This apartment in West Hollywood suffered from a total lack of charm. We used the client's charcoal-gray bedspread as a jumping-off point to craft a plan.
After: Feminine But Not Fussy
In one day and on a budget of $100, my good friend Igael Gurin-Malous and I created a simple but striking ombre wall treatment with three paint colors: gray, salmon pink and light gray.
To Get Started
Clean your surface. Wipe down and remove anything on the wall you'll be painting.
Spill-Proof Your Space
Whenever possible, remove all furniture in the room to give yourself room to work. Cover anything you cannot move and all floors with thick plastic to prevent spills and slips.
Start With the Lightest Paint
Begin by painting the entire wall the lightest shade of paint and let it dry. Instead of using a primer first, buy paints that have primer mixed in. This ensures good coverage on the wall, which will make a fresh surface for your paint treatment to blend. Don't skimp on the paint.
Divide Your Wall
Measure three equal sections on your wall and mark lightly in pencil.
Use a Medium Shade in the Middle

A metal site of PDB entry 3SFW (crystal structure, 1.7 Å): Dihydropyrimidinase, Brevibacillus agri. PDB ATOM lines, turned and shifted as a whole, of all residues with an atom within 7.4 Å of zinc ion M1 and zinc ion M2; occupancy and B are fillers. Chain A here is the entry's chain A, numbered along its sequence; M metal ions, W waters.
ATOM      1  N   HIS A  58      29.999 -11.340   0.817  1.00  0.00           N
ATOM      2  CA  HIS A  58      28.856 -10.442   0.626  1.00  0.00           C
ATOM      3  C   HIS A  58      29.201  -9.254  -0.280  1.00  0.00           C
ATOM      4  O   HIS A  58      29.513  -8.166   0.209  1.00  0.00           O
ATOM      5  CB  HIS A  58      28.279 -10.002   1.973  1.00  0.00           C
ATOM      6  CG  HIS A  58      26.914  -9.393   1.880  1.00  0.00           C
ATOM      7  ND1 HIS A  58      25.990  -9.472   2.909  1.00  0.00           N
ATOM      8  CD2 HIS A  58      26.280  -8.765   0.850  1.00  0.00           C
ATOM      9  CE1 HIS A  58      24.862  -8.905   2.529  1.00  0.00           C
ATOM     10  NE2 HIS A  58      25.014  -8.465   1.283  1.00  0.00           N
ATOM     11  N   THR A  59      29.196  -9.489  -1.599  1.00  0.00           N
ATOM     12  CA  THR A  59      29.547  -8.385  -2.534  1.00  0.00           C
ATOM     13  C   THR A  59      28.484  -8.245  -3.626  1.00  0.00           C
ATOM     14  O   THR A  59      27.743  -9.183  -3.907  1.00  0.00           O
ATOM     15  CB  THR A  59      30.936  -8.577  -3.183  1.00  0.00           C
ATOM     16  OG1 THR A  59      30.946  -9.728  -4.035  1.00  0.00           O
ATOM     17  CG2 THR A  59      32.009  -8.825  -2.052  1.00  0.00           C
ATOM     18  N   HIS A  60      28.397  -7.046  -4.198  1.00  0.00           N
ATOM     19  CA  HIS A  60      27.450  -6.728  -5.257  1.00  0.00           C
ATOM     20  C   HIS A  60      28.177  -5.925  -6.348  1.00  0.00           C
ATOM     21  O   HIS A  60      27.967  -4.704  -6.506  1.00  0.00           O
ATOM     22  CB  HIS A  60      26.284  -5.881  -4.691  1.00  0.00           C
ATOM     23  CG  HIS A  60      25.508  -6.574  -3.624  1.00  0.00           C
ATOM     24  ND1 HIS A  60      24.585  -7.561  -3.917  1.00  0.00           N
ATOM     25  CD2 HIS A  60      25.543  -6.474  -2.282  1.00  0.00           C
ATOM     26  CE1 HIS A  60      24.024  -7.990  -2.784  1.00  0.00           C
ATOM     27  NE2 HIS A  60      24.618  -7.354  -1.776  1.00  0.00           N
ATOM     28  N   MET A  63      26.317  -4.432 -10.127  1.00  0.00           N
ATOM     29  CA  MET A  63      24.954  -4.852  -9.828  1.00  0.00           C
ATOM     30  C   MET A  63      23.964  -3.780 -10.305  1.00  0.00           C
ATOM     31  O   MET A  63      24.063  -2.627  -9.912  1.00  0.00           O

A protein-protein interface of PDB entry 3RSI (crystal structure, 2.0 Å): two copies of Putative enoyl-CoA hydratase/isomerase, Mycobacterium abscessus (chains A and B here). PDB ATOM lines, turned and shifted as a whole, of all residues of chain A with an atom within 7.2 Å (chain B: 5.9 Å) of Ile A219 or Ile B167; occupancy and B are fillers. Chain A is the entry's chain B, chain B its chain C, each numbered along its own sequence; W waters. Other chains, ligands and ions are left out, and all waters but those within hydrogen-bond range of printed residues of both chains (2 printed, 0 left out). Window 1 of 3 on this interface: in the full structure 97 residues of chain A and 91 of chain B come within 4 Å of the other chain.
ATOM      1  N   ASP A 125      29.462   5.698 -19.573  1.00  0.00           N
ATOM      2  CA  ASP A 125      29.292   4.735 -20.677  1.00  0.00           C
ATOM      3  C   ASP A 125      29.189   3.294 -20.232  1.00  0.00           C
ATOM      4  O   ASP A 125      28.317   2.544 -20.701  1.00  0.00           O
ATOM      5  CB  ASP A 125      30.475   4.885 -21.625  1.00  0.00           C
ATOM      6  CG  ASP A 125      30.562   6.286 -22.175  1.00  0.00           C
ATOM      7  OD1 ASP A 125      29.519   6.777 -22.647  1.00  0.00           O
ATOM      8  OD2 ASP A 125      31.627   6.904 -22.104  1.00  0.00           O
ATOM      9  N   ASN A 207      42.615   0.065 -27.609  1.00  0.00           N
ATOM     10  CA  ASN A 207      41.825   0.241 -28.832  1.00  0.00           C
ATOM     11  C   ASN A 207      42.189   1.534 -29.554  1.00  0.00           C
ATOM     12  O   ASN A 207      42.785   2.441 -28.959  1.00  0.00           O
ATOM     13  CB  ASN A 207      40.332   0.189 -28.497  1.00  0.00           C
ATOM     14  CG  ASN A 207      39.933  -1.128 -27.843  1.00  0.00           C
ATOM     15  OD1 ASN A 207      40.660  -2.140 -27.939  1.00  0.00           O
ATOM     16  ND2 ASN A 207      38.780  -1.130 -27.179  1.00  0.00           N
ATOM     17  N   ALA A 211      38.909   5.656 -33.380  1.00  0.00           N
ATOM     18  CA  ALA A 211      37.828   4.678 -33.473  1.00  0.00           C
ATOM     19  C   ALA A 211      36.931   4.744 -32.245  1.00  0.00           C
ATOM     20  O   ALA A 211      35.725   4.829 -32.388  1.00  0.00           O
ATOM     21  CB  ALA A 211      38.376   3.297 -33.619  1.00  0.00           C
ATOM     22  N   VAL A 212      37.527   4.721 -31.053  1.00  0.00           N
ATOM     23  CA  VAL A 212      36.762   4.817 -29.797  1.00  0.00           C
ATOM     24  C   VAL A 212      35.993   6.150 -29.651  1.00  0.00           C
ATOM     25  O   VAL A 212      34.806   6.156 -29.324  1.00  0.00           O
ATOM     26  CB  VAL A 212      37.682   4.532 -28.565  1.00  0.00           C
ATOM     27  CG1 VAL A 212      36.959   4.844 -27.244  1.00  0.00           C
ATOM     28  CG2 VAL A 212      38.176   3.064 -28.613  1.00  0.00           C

Paint the middle section with the second-lightest color, leaving about 6" of room above and below.
Brush at an Angle
In a timely manner, hold a dry brush at a 45-degree angle to blend.
Go Dark at the Bottom
For a more subtle ombre that's in the same color family, consider choosing three colors that are on the same paint chip. Stay away from the darkest color if you can, for a more soothing palette. If drama is what you're looking for, then consider a bold hue for your darkest color, but select your color with care. Paint the darkest hue at the bottom of the wall
The real trick to an ombre paint treatment is in creating two additional color blends by mixing the lightest color with the middle color, and the middle color with the darkest color. These two additional colors allow you to "blend" the three main colors on the wall.
Blend, Blend, Blend
Use the first new color to paint the 6" gap between the lightest and middle color. Then, taking a dry brush and holding it at an angle, quickly blend up until you meet the next color section. Use the second new color to paint the 6" gap between the middle and dark color and repeat the blending technique. Continue to brush the three sections together until you achieve the level ombre you desire.